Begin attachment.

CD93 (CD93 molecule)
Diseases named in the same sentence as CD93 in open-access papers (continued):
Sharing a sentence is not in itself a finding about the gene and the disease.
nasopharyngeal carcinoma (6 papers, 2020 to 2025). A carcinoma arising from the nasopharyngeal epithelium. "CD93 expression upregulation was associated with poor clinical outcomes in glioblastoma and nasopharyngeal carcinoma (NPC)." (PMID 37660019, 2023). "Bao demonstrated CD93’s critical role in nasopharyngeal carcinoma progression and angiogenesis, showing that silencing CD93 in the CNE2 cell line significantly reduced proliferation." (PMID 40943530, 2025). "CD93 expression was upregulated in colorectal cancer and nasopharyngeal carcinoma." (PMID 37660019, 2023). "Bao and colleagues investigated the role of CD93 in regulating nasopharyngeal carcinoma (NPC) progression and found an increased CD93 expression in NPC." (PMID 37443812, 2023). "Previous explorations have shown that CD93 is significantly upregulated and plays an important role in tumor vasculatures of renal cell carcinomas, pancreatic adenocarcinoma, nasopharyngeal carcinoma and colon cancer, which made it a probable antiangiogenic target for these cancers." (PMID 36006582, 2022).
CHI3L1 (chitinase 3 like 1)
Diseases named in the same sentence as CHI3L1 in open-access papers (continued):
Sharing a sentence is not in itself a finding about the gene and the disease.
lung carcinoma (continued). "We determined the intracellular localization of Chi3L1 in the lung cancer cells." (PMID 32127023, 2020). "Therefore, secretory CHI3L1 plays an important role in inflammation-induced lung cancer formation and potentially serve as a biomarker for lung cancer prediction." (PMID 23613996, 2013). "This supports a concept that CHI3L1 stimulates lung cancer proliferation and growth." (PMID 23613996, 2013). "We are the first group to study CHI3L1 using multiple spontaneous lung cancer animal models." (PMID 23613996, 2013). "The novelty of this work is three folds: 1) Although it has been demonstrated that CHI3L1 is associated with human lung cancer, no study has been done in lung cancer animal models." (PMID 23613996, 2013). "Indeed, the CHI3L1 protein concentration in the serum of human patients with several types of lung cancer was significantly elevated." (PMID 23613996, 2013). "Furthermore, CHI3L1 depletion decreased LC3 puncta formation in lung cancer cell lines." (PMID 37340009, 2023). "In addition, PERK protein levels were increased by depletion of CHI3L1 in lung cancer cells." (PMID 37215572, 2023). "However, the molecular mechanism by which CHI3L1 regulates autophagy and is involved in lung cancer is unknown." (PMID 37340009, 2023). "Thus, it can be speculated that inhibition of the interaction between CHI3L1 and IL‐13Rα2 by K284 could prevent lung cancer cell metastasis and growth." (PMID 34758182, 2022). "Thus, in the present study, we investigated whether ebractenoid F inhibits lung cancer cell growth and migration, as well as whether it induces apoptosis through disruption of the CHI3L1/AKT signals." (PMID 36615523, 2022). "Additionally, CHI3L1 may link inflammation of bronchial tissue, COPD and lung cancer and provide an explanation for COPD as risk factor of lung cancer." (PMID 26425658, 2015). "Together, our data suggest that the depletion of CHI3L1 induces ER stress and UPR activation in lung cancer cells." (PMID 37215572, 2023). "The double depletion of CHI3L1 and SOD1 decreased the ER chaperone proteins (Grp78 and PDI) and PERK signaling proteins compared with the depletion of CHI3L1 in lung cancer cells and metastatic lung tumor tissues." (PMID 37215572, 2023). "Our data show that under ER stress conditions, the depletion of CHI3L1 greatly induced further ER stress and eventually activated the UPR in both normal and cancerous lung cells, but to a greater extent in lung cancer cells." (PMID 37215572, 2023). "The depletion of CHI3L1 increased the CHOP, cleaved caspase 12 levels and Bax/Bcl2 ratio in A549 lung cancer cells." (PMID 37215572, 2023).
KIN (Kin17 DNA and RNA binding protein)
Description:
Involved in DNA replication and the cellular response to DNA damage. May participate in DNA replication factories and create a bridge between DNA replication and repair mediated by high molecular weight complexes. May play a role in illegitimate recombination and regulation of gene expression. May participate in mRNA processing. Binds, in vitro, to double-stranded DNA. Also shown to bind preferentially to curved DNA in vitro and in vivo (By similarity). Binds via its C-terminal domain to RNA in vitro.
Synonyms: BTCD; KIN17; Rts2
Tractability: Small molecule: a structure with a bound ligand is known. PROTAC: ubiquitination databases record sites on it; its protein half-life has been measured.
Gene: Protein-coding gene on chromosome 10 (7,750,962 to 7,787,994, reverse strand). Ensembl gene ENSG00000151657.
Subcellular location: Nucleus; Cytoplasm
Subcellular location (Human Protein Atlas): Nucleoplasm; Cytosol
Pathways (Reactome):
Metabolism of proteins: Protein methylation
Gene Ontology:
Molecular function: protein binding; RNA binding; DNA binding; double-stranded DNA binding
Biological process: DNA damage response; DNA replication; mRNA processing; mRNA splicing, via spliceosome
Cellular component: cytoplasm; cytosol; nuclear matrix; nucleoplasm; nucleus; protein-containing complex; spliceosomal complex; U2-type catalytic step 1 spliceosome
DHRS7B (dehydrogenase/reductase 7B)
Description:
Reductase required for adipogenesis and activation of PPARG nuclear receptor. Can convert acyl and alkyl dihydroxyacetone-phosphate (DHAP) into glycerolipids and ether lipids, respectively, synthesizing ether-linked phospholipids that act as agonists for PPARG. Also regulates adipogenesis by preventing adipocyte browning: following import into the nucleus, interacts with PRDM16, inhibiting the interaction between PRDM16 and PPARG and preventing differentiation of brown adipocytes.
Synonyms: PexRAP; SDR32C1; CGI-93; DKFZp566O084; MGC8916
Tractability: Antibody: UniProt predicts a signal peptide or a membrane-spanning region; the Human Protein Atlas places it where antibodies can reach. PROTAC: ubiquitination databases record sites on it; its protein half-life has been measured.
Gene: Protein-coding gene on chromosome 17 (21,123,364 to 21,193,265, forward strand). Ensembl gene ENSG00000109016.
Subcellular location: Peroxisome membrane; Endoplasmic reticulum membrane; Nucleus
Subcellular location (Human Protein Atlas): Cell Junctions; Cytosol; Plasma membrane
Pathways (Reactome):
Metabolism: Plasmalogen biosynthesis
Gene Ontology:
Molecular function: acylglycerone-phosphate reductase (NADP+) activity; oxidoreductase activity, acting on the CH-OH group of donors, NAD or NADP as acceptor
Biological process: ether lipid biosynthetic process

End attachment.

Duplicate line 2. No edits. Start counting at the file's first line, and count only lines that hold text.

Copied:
Diseases named in the same sentence as CD93 in open-access papers (continued):